“Over the last couple of years, we’ve observed two significant changes in analytics: information has become intelligent – it can be modified to fulfill the needs of every seeker, context and circumstance – and analytics has succeeded in ‘closing the loop’ and become truly actionable,” says Atul Jalan, CEO and Managing Director, Manthan.
These were Atul’s opening thoughts when he began an intriguing conversation with Brian Kilcourse from RSR Research at National Retail Federation (NRF) 2014. At the NRF 2014 Big Ideas Session titled ‘The Power of Do –Analytics-driven assortment and price-tuning’, Atul spoke about the altering role of analytics in retail and its transformation from being a decision-support system to a decision-making system, to a decision-execution system.His key thoughts are great takeaways for retailers looking to understand the emerging changes and latest concepts in retail analytics and enhance the use of analytics for greater business success in today’s changing environment.
Move towards actionable analytics
Initially analytics was about automation of business processes. Then it evolved into the intelligent driver of underlying business automation systems and processes. Today, business analytics offers a three-fold approach to retail decision-making:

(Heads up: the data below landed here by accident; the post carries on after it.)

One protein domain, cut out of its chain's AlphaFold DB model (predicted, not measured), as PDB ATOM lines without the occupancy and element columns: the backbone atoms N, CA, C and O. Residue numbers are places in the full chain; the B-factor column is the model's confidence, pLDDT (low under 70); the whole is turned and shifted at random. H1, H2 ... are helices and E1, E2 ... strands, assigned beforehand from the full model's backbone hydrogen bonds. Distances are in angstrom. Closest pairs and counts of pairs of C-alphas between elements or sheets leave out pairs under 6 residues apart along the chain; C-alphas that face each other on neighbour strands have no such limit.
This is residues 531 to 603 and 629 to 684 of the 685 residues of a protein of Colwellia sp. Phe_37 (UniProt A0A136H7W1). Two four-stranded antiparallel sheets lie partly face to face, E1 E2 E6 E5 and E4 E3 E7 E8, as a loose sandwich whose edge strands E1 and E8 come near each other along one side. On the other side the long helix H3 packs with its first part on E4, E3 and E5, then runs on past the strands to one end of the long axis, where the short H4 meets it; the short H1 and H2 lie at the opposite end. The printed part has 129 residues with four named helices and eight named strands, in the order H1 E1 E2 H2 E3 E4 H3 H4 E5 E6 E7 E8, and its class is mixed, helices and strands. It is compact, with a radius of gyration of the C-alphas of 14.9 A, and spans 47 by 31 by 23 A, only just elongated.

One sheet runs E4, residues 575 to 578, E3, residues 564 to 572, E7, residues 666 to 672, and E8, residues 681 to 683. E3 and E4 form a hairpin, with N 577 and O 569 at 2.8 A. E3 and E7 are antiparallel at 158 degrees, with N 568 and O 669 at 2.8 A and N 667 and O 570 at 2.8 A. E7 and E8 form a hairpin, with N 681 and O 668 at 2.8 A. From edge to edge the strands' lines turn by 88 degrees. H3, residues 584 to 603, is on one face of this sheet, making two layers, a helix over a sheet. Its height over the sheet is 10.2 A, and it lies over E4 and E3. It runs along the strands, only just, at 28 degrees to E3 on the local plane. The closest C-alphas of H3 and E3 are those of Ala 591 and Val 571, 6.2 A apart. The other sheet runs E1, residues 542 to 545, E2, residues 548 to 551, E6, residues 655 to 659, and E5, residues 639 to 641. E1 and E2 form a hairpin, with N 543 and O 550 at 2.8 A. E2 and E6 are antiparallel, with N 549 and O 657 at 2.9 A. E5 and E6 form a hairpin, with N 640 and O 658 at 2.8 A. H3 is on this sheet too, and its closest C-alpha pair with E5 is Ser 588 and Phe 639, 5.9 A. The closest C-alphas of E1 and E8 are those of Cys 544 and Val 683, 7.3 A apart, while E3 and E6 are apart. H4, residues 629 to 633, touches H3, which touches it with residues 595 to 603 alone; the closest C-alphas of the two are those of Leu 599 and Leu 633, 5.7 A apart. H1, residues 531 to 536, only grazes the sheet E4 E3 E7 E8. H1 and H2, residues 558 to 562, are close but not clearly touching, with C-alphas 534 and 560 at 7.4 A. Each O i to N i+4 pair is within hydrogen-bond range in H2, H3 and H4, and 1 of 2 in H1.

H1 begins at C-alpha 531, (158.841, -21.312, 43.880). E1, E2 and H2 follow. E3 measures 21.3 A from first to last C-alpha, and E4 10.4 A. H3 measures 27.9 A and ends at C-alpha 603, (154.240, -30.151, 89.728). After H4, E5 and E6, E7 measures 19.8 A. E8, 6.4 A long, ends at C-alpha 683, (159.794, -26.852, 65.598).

- Discover associations that are subterranean or counter-intuitive through data and pattern recognition. This implies that the associations like in the famous beer and diaper story are becoming every-day discoveries.
- Predict the outcome of decision-making and help arrive at an optimal decision.
- Close the loop by implementing the optimal decision.
The ability to close the loop is the fundamental change that has occurred in the last few years. Information has become intelligent and analytics has become actionable. The ability to act on insights is now the center of gravity for analytics. And playing on this leading edge, Manthan has embedded the strategy ‘analyze, decide, do’ at the core of their innovation philosophy, and therefore their solutions.